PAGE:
Do you feel like you have a weak bladder? You may leak a bit of pee (urine) when you laugh, or sometimes the urge to pee comes on so suddenly that you wet yourself. This loss of bladder control is medically known as urinary incontinence, and it’s a common problem.
It’s particularly common in women, due in part to differences in the female body and things like childbirth and the menopause affecting your bladder and pelvic muscles (read more about common types of urinary incontinence in women.
But there are also some lesser-known causes of a weak bladder. If you don’t know why it’s happening, you may feel frustrated. But there is help available. So read on to learn about some of the more unusual causes of a weak bladder – and what you can do about it.
Irritable bowel syndrome (IBS)
Irritable bowel syndrome (IBS) is a digestive condition, but if it causes constipation (a common IBS symptom), it can sometimes lead to urinary incontinence. This is because constipation can affect your bladder control: an over-full bowel puts more pressure on your bladder, which can cause an urgent need to pee. So if you have constipation with IBS, you may get temporary or long-term leaking of pee.
Some research has also shown that IBS is linked to overactive bladder syndrome, although the connection between these conditions isn’t fully understood. This is when your bladder muscles squeeze (contract) too often, causing urinary incontinence.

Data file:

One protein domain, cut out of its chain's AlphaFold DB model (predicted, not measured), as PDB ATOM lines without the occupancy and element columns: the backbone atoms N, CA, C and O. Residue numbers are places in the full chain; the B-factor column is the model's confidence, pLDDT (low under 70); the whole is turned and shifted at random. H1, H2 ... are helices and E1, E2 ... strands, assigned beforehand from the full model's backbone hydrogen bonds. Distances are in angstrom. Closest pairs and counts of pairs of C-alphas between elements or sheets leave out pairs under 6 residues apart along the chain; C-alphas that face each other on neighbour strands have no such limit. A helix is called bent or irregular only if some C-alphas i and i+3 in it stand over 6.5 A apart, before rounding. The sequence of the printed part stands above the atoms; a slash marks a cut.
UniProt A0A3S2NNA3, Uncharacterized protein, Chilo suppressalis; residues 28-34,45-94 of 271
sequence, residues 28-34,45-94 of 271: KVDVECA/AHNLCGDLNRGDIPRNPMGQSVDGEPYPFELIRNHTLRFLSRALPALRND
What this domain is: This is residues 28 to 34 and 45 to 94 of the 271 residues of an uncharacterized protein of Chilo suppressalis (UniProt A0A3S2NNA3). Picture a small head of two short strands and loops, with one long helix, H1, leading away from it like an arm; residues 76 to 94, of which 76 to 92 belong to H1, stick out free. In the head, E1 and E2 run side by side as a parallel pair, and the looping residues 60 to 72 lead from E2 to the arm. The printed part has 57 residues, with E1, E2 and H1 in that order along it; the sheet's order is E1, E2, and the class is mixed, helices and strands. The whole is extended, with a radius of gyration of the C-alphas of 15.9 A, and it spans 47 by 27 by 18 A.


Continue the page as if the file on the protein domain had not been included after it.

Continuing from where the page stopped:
Thankfully, however, there are many effective treatments available for both IBS and constipation, which you can get from a pharmacy or your doctor.
Thrush, a common yeast infection caused by a fungus called Candida albicans, can also lead you to pee more. Symptoms of thrush include vaginal discharge and irritation, and soreness and stinging when you pee. In some cases, the infection can also get into your bladder and urinary tract, where it can cause symptoms similar to cystitis – including a frequent and urgent need to pee.
If you think you may have thrush, speak to your pharmacist or doctor, as treatment is usually simple and effective. However, it’s not common to get a candida infection in your urinary tract, so if it’s also causing urinary symptoms you might need different treatment, or a urine sample to check for other more common causes of urinary tract infections (UTIs).
There are some prescribed medicines that can not only increase the amount of pee you make, but also affect the way you store and pass pee.
Don’t just stop taking your medication though – always talk to your doctor first. They can tell you whether it’s sensible or safe for you to stop.
Medicines that can affect bladder control include:
- angiotensin-converting enzyme (ACE) inhibitors – used to treat high blood pressure
- water tablets (diuretics) – used to treat fluid retention (oedema) and heart failure
- selective serotonin reuptake inhibitors (SSRIs) – used to treat depression
- hormone replacement therapy (HRT) – used to treat symptoms of menopause
- some sedatives – used to treat anxiety and sleep problems. These can cause problems emptying your bladder, which can lead to a build up of pressure and leaking (see a doctor urgently if you can’t pass urine)